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Lacking Energy: Egypt's economic crisis

Government estimates forecast Egypt's energy crisis will worsen in the next fiscal year with the failure of gas production to accommodate the growing domestic demand, Reuters news agency reported Monday.

According to the Ministry of Petroleum, gas production will be 5.4 billion cubic feet (bcf) per day versus 5.57bcf per day consumption in the next fiscal year.

In the current fiscal year, gas production is still estimated to exceed consumption at 5.31bcf per day versus 4.95bcf per day, a ministry source told Reuters.

Meanwhile, the Wall Street Journal (WSJ) said allowing private-sector firms to import natural gas won't resolve Egypt's energy crisis.

"The North African country, which was once a gas exporter to markets from Asia to South America, was pushed to become an importer for the first time last year after failing to keep pace with its demand growth. It has in the past guaranteed subsidised energy supplies to the private sector, while exporting about a quarter of its gas output," Summer Said of the WSJ said.

Following the July 3 military coup, Egypt froze talks with Qatar over liquefied natural gas (LNG) imports. Due to the continued political unrest since the coup, Egypt has delayed building a LNG import terminal and its attempts to appeal to foreign investors have failed. Companies want to get out of the country because of the worsening political situation, a former senior official at the state-run Egyptian Natural Gas Holding Co. told the WSJ.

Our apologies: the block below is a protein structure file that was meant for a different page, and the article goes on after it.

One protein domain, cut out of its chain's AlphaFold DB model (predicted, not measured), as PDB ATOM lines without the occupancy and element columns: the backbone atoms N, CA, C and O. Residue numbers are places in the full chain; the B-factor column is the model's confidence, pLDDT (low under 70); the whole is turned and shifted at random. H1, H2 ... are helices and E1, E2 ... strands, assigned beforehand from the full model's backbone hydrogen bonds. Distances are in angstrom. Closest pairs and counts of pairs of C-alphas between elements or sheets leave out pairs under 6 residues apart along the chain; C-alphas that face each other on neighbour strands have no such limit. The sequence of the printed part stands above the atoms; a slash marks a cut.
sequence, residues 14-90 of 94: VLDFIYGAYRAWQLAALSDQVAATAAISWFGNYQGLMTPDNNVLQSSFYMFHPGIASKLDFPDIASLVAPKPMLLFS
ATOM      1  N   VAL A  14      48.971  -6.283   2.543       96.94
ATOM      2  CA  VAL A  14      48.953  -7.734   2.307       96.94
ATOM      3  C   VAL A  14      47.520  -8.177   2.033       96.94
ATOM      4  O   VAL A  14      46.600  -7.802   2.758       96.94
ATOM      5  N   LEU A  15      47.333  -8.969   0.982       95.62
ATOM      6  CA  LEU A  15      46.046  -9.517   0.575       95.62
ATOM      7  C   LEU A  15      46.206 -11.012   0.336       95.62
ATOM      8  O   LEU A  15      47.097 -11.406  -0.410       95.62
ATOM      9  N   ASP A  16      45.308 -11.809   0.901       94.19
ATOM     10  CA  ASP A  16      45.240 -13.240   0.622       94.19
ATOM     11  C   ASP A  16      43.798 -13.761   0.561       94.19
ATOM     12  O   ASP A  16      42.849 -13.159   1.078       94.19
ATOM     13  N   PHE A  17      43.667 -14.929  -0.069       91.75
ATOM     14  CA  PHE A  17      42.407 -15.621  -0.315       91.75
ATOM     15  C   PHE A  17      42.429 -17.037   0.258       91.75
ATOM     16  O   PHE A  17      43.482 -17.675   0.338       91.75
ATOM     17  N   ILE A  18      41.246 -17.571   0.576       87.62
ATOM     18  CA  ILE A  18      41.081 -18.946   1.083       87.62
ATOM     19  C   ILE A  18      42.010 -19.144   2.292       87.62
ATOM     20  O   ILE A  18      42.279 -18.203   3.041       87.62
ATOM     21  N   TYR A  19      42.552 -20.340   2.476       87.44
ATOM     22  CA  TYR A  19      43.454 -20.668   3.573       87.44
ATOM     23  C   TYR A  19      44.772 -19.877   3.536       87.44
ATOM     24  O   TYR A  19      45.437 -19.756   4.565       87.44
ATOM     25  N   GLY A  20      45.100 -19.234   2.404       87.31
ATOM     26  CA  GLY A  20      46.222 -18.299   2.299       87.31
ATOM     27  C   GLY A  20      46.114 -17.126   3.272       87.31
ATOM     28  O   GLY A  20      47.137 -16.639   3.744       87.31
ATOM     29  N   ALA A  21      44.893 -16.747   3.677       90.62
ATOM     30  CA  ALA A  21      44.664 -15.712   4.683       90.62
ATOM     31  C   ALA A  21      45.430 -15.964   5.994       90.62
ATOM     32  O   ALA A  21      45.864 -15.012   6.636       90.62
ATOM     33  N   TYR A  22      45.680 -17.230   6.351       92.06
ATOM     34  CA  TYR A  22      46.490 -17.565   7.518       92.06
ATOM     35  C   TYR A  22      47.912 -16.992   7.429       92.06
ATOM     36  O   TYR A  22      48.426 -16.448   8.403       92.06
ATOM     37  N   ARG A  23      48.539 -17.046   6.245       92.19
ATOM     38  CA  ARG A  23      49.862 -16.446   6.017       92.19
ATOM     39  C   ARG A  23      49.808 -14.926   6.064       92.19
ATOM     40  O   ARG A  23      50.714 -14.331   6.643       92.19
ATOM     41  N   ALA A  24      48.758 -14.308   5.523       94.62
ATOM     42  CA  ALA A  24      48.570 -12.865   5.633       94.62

"So if the government does not wake up and find a serious solution for both its energy sector and its energy-intensive factories, you will have local companies going out of business because they cannot be cost effective and international energy firms running away because they are not making profit," he added.

Source: Wall Street Journal & Reuters

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